Hyska is a tough one. I find there is a rather seldom-used word hyska that means “small horse, pony, hobby-horse,” and the name could come from that. But it doesn’t really sound like proper Polish, and the name itself is a problem because there’s nothing it really matches up with well, and there about a jillion things it might match up with if you factor in spelling variations. All I can say is that as of 1990 there were 357 Poles named Hyski, of whom some surely were females and therefore called Hyska (the suffix -skichanges to -ska when referring to females). The Hyski’s were scattered all over Poland, with the largest numbers living in the provinces of Gdansk (34), Katowice (63), Legnica (30), and Wroclaw (35). That’s not a lot of info, I know, but my sources just don’t have much that gives clues about this name.
To: [email protected], who wrote:
…My great-grandfather Kazimier Serwack was born 1888 in Warsaw, I’m looking for any information that I can get, thanks…
I’m afraid what I have may not be a lot of practical help to you, although it may be nice to know what the name means. It comes from the first name Serwacy (pronounced “ser-VOT-see”), not an extremely common first name in Poland but not all that rare either, especially a few centuries ago, when surnames were being formed. It comes from Latin “Servatius,” from the word servatus, “saved.” Several surnames were formed from this first name, including Serwach and Serwacki. I can’t tell for sure which of these two is relevant here — “Serwack” may be a misspelling of “Serwach,” or a variant form of it, but it might also be Serwacki with the ending -i inadvertently dropped. Either way, though, both names would have derived from the first name, probably as a sort of verbal shorthand for “the kin of Serwacy, Serwacy’s offspring.”
As of 1990 there were 583 Polish citizens named Serwach, with the largest numbers living in the provinces of Warsaw (79), Lodz (95), and Plock (149), and smaller numbers scattered in other provinces. There were 171 Poles named Serwacki, with the largest numbers living in the provinces of Warsaw (20), Lublin (33), Pila (23), and Tarnobrzeg (36). The most common surname from this root is Serwa, borne by 1,087 Poles in 1990.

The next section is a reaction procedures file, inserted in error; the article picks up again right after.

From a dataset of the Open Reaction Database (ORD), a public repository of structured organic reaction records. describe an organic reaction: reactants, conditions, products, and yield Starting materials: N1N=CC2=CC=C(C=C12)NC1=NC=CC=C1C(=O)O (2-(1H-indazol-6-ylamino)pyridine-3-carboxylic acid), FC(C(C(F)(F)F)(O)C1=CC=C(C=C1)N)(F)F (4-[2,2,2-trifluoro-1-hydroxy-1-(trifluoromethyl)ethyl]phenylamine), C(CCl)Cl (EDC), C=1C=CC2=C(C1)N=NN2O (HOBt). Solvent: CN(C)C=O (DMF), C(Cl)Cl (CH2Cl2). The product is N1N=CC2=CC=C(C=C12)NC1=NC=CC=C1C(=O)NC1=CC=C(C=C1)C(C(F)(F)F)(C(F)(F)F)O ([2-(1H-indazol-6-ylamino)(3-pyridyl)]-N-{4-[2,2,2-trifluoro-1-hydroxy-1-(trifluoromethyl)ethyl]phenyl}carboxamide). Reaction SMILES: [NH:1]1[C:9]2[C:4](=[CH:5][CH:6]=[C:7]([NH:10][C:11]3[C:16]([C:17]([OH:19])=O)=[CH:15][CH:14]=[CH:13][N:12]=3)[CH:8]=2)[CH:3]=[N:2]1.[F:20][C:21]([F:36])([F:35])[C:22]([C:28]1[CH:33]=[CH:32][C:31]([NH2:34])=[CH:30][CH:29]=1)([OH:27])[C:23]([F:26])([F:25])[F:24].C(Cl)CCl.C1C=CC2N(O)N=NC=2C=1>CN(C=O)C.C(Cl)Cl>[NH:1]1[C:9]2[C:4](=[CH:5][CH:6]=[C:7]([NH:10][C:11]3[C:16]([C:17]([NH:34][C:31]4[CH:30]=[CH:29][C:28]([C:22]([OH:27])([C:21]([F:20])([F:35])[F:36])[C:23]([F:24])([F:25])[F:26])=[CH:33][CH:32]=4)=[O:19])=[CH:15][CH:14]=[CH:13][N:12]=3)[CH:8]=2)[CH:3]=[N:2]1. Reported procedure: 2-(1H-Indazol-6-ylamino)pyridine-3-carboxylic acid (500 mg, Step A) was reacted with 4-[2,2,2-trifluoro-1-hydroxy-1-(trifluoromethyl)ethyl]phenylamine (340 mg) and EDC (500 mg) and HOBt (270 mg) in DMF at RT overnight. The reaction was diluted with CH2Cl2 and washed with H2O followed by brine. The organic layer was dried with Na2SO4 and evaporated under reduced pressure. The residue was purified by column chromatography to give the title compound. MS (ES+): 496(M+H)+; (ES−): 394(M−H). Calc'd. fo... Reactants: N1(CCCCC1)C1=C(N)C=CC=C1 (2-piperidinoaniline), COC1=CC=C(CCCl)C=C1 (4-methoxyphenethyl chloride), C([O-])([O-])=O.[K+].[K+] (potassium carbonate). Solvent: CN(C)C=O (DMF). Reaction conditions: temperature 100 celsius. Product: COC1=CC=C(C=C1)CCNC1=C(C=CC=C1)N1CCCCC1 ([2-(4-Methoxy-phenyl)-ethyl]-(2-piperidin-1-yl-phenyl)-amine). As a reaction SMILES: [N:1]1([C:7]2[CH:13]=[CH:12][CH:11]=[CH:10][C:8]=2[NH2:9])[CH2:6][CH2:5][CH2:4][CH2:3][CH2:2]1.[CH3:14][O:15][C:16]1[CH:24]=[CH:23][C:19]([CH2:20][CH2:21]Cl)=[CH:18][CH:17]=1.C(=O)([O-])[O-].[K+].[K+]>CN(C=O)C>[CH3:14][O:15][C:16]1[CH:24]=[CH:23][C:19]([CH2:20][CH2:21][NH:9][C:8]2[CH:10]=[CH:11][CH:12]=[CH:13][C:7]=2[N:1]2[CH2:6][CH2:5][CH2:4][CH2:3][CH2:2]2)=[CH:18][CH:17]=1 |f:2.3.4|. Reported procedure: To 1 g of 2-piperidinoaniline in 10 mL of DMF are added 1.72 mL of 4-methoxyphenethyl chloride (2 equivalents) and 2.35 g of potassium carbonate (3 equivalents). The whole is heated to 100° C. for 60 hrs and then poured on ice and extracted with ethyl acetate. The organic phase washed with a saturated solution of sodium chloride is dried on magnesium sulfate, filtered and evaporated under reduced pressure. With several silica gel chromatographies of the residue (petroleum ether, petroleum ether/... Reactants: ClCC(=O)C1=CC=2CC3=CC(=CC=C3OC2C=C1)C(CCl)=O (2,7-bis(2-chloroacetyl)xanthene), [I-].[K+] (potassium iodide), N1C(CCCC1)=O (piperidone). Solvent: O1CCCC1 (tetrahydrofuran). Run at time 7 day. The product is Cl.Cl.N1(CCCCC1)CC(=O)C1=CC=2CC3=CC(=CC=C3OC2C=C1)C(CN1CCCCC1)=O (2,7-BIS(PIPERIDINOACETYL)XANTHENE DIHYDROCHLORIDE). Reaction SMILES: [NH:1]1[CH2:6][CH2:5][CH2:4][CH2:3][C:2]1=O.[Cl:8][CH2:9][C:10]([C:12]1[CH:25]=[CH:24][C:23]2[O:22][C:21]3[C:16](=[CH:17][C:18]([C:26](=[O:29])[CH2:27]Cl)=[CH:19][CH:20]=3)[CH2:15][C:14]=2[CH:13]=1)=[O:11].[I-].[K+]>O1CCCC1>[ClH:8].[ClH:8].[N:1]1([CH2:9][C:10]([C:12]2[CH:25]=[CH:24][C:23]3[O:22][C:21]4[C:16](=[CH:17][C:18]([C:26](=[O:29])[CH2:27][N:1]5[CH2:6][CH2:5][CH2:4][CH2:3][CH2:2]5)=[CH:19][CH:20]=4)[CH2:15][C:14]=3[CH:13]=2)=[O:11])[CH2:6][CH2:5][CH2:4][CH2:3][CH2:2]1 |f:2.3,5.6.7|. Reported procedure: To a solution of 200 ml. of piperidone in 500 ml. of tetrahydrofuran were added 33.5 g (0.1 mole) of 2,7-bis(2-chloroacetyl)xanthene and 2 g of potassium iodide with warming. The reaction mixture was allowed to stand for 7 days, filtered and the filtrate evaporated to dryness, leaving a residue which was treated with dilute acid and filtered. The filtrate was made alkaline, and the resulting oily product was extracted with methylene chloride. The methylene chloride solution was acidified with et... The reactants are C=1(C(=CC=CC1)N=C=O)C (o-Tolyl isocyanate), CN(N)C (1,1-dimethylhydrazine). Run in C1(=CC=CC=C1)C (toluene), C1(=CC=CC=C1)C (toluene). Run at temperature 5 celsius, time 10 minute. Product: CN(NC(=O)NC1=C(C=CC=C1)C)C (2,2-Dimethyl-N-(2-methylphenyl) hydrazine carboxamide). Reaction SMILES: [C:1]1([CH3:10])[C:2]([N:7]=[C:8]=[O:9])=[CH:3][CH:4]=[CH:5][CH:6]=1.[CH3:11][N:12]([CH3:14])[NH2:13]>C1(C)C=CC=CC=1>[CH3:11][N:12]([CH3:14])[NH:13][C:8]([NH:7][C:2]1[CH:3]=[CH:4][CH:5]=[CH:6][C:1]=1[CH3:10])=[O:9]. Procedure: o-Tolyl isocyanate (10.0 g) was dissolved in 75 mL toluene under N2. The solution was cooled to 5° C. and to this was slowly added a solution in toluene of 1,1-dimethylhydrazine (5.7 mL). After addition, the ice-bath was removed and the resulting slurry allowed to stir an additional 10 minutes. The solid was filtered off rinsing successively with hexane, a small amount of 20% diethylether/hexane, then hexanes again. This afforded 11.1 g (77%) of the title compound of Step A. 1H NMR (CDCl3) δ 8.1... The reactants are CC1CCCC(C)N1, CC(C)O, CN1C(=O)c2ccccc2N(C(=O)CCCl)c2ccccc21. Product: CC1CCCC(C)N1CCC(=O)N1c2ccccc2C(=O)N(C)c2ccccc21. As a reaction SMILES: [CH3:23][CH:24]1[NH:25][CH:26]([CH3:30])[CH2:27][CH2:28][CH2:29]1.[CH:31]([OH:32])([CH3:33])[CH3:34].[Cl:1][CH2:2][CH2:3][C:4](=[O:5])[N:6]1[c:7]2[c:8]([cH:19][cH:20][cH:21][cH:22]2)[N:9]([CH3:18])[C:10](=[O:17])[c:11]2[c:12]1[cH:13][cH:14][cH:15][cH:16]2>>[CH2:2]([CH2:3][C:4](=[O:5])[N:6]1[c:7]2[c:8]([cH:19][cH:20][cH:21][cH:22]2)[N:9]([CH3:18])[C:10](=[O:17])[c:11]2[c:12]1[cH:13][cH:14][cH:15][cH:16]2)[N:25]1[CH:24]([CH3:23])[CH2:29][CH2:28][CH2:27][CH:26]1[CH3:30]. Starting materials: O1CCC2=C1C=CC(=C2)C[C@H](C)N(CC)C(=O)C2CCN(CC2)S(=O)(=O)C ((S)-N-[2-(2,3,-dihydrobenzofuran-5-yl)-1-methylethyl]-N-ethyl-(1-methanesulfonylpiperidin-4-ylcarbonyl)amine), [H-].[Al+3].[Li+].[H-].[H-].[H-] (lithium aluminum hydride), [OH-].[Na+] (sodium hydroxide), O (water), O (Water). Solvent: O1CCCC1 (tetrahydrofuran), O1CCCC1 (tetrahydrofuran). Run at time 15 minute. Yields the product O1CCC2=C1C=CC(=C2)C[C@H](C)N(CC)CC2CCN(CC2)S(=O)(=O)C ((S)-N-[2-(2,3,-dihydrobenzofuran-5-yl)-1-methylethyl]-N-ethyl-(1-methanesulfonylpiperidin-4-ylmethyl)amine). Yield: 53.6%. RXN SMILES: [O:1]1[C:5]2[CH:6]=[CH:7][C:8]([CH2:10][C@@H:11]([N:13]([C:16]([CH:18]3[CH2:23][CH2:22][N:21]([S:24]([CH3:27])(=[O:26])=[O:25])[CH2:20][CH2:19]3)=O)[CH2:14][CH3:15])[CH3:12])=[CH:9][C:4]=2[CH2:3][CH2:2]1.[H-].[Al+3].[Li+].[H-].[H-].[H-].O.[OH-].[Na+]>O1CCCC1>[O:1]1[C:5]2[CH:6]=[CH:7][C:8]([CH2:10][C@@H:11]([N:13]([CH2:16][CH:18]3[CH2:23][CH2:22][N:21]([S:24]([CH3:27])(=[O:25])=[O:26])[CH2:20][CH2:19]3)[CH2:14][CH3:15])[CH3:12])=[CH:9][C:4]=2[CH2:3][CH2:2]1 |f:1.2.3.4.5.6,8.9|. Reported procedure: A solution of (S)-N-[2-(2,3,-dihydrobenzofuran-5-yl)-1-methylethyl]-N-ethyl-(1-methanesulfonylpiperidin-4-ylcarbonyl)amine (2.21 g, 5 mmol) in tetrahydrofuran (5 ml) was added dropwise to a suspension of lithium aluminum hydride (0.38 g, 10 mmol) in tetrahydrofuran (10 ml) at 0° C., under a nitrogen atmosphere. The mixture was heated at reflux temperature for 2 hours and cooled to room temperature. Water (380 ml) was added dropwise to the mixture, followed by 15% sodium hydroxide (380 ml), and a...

To: Gregg Banas, [email protected], who wrote:
…I have recently begun trying to trace my roots back to Poland. In doing some research, I came across your page on Cyndi’s List of Genealogy Sites. My last name isBanas and I would love to know everything I can about it. I realize you only do meanings, but if you could lead me somewhere else, I would deeply appreciate it…
In Polish this name can be spelled either Banas or Banas~ (s~ stands for the s with an accent over it, pronounced like a soft, hissing “sh”). The spelling Banas~ is more common — as of 1990 there were 11,828 Poles by that name, as opposed to 286 who spelled it Banas (without the accent). The Poles named Banas~ lived all over the country, with especially large numbers in the provinces of Bielsko-Biala (504), Katowice (1,430), Kielce (1,165), Krakow (955), Przemysl (522), Tarnow (782), and Wroclaw (527). All those provinces are in southcentral to southeastern Poland, in the areas historically called “Silesia” and “Mal~opolska” (Little Poland). However, the name is common all over the country, those are just the areas where it tends to show up the most.
This name originated as a kind of nickname for someone named Benedykt (Benedict). Although Benedykt is the standard form of that first name in modern Polish, some centuries ago (back when surnames were being formed) there were other forms widely used, including Banadyk. Poles liked to form new names or nicknames by taking the first few sounds of popular first names, dropping the rest, and adding suffixes (somewhat as we formed “Eddy” from “Edward” and “Teddy” from “Theodore”). So they took theBana- from Banadyk, added an -s~, and that give the name Banas~ — a lot like our nicknames “Ben” or “Bennie.” Later, as surnames became established, a family might have gotten this name because some particularly prominent member had this name, so that it meant, in effect, “Ben’s kin.”
Surnames deriving from nicknames for popular first names generally are quite common in Poland, and this is no exception, as the figures above prove.
To: Noel Gondek, [email protected], who wrote:
…I was hoping that you could help me with three Polish names that I am having a very difficult time finding information on: Gondek, Pazdziora, Zworski…